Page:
Could you give me a physical example of this (and relate the math to it, i'm guessing (blatantly assuming) you're talking about \[1/2mv ^{2} _{(1)} + 1/2mv ^{2} _{(2)} = E\] or something very closely related? The reason I ask is I think, and again, this is just a thought, that most of the variables involved in elastic collisions are somehow derived through mass or dependent on mass. I'm also just taking a second. \[v = d/t\] Okay, so you can determine velocity without mass. That could account for the velocities of both objects. So from here what could you do, using this equation, (assuming that what you would do) to figure out an object's mass?
(By the way, thanks for this. I don't mean to be a bother by making this a super long thread or anything.)
momentum and energy are conserved in ideal collisions, so you could find mass if you measured velocities before and after the collision.
So, using: \[1/2mv ^{2} _{(x1)} + 1/2mv^{2} _{(y1)} = 1/2mv ^{2} _{(x2} + 1/2mv ^{2} _{(y2)}\]Mass could be determined. Just being totally clear.
that's conservation of energy, momentum is conserved also. in fact momentum is conserved in any collision, KE is just conserved in elastic collisions.
it's all interrelated anyway, you can't really get away from any one part of it. a particle is an excitation of 5 fields, it's a resonant excitation, it's stable and propagates. because only certain resonances can be stable, it couples very precisely to fields based on a charge. coupling to the EM field gives the traditional notion of charge: electric charge, coupling to the strong field gives 'color' charge, coupling to the Higg's field gives mass 'charge' (it's a little different than the charges of the other four fields). it's really just a bundle of coupling constants, and each constant defines a set of properties. coupling to the higg's field defines its mass.
the fields make up space, (the exist even when there are no particles around), the way the space (fields) are bent by mass (the coupling to the higg's field) makes the gravitational force...
O.O I'm not at Higgs-field/Higgs Boson level stuff other than a very basic conceptual understanding. All I know at this point in the convo is that while the Higgs Field is likely, it's still hypothetical and is at odds with SUSY regarding explaining dark matter.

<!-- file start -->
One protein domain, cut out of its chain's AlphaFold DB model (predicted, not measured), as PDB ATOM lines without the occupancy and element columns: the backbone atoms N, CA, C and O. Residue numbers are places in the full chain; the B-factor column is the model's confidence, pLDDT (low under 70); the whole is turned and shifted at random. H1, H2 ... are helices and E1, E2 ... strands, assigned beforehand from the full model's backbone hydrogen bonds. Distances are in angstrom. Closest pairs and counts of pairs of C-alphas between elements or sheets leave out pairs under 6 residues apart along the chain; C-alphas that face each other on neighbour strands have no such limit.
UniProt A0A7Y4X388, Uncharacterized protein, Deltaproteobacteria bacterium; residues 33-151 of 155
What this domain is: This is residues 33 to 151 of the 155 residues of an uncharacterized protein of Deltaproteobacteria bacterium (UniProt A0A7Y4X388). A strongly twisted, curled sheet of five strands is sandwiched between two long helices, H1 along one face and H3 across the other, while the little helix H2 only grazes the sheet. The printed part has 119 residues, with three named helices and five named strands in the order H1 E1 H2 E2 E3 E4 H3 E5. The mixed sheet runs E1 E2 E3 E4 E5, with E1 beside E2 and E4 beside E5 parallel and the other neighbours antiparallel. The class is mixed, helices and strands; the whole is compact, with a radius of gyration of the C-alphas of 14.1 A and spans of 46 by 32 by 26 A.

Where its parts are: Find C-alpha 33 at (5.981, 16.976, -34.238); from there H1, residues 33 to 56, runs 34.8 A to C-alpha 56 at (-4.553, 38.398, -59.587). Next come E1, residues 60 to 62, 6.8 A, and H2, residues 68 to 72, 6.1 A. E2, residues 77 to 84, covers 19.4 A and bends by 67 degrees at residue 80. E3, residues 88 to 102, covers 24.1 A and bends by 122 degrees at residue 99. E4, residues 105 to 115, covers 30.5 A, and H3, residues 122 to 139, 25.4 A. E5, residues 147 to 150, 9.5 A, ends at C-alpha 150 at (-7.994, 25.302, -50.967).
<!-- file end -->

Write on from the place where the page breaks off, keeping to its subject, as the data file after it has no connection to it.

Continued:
(Despite this summer and CERN.)
well, they found the boson, and honestly, not much would work without the higg's field, mass would just be a random weird thing, two identical electrons could have wildly different masses for no particular reason...
or no mass at all...
They likely found the Boson, last I heard. It's overwhelmingly likely that they did, but it's not definite. I have to ask, do you know any of this stuff through your career/major/what you generally dedicate your life to, or are you just really good at Physics? lol.
armchair physicist / electrical engineer
YES that's exactly my double major! But i'm a freshman so I don't know what i'm doing yet, XD. Well, anyways, thank you for a very thought provoking convo and all, That gave me a pretty solid answer of my question until it got into stuff I don't understand yet.
here's something you might not know that's related. the schrodinger wave equation, the one that describes a particle's probability to be in certain distribution or propagate... it's actually an expression of F=ma: it's the space derivative of energy = the time derivative of momentum: potential = -constant*ma !
Well, again, thank you very much! (And yeah, I didn't know that.)

Not the answer you are looking for?

Search for more explanations.

Ask your own question